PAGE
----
All posttreatment specimens were analyzed by two nonblinded genitourinary pathologists. Postoperative pathologic staging was assigned to each patient; however, Gleason tumor grade could not be assigned to residual tumors due to treatment effect. Presence of residual tumor was noted and annotated on hematoxylin and eosin whole-mount pathology slides. For 3 patients who demonstrated substantial pathologic resistance to treatment, the NCI Laboratory of Pathology selected formalin-fixed, paraffin-embedded tissue blocks for panel-based Oncomine Comprehensive Assay v3 (Thermo Fisher Scientific) sequencing to determine potential eligibility for ongoing clinical trials.

Image analysis of mpMRI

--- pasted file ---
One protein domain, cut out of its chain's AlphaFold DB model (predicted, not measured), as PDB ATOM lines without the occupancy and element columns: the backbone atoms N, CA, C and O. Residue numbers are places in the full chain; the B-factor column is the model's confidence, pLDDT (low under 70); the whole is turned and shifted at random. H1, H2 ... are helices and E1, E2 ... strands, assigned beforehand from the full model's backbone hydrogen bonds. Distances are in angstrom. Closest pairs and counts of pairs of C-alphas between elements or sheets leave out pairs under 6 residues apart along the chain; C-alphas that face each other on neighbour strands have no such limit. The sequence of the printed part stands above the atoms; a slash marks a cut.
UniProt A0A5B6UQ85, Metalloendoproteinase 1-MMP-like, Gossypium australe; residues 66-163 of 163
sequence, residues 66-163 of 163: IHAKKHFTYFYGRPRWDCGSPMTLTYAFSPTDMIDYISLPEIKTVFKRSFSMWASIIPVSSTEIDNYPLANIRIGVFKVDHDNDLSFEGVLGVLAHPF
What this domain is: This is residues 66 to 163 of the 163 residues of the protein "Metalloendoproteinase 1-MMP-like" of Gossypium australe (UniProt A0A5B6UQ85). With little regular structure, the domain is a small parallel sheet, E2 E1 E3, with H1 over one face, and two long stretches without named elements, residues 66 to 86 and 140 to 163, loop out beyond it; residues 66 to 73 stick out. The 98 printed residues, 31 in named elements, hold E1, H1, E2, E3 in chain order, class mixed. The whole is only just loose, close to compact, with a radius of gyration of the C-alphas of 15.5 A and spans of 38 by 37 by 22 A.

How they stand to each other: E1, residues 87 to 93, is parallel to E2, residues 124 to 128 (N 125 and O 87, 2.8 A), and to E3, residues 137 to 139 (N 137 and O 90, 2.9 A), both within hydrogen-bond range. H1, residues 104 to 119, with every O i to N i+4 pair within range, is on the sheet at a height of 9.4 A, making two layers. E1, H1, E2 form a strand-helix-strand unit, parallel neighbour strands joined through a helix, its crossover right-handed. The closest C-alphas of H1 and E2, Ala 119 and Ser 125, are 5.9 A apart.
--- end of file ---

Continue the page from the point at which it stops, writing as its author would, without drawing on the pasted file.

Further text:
Prostate and lesion volumes on baseline and posttreatment mpMRIs were calculated from T2W-MRI sequences using software embedded in the PACS after manual contouring by the same radiologist (B. Turkbey). mpMRIs at baseline and after 24 weeks of neoadjuvant treatment were acquired with a 3-Tesla Scanner (Achieva; Philips Healthcare). Patients underwent imaging with integrated external (surface) phased array coil and endorectal coil. Imaging studies were interpreted by a single genitourinary radiologist with over 10 years of experience in prostate imaging. Evaluated imaging sequences included T2W-MRI, apparent diffusion coefficient (ADC) maps of diffusion-weighted imaging, high b value (b = 2,000 seconds/mm2), and dynamic contrast-enhanced MRI (temporal resolution = 5.6 seconds). Lesions at baseline mpMRI were assigned PI-RADS categories based on stringent interpretation of PI-RADSv2.0 guidelines (ref. 14; PI-RADSv2.1 was published near the end of this study).